News for the Wyoming Legal Aid and Access to Justice Community | Volume 2, Issue 1
February 28, 2014
In this issue:
Building Justice One Case at a Time
In October 2013, the Wyoming Center for Legal Aid (the Center), in partnership with the Wyoming State Bar, launched the “I’ll Do One” initiative. Since its launch, Wyoming attorneys have volunteered their time and talents to represent those in need of legal assistance who otherwise would not have access to an attorney.
The initiative encourages attorneys to commit to take at least one pro bono case for full representation. The Center reviews client applications for placement with an attorney. Referrals are then made to volunteer attorneys that have signed up to take a case.
Representing a client through the I’ll Do One program can make a life-changing difference in someone’s life. But there are also benefits for the attorneys who volunteer. Attorneys who accept a case through the Center are covered by Center’s professional liability insurance for the case at no cost to the attorney, and the attorney can claim CLE credit for the pro bono hours. Additionally, attorneys handling pro bono cases can seek reimbursement of case related expenses from the Wyoming State Bar.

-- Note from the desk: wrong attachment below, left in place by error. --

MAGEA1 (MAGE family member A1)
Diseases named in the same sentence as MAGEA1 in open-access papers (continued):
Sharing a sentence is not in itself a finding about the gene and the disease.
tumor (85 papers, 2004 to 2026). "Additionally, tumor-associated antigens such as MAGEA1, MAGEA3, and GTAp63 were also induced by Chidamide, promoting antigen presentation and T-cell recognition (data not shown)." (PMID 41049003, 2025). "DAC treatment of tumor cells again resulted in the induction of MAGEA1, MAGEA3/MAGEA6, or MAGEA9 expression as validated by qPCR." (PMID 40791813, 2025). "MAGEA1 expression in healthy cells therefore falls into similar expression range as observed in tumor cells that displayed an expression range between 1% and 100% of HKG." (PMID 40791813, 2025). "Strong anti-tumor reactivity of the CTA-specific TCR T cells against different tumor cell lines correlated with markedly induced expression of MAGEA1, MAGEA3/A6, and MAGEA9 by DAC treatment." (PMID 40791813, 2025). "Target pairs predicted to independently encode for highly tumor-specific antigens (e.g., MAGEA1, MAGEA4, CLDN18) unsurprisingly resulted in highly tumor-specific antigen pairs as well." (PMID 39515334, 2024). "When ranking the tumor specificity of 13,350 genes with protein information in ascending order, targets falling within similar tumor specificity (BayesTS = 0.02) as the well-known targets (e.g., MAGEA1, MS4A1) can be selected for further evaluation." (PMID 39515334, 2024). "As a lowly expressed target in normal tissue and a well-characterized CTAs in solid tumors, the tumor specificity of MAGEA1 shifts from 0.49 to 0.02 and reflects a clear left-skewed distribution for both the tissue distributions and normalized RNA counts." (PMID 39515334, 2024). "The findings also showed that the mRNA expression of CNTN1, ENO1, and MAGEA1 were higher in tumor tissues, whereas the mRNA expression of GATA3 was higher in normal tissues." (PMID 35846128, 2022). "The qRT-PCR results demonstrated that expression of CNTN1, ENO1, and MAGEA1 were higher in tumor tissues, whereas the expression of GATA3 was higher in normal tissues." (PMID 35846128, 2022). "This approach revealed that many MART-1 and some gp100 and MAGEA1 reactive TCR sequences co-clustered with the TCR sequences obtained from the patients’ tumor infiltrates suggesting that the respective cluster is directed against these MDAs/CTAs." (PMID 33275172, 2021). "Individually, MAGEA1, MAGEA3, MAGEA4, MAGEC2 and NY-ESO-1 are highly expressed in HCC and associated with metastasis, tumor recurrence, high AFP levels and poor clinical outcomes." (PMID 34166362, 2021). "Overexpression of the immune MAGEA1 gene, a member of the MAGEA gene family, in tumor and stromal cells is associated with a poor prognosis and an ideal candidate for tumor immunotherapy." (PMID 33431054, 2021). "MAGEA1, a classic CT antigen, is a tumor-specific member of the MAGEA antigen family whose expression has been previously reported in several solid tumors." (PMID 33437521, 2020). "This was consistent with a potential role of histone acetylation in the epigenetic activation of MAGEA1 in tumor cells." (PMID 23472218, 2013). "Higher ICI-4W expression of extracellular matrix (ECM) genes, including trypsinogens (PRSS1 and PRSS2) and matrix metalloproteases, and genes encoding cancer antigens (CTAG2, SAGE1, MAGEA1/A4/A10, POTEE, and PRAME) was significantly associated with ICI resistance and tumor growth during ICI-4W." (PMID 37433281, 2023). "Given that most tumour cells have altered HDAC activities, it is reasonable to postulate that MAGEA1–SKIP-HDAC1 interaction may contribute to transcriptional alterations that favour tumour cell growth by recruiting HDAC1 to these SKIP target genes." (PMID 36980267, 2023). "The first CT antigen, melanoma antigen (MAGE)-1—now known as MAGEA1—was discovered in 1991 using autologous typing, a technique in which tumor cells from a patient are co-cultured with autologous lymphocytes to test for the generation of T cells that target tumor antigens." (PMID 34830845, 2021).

The Center is also excited to announce that new resources for pro bono attorneys will soon be available. The Center is building a portal on our website for pro bono attorneys. The Center plans to launch the new portal on April 1, 2014. The portal will contain a variety of resources for pro bono attorneys, including substantive law organized by topic and an attorney tool-kit with resources useful anytime an attorney goes to court. Attorneys who sign up for the I’ll Do One will be provided with login information and access to this resource when the portal goes live in a month.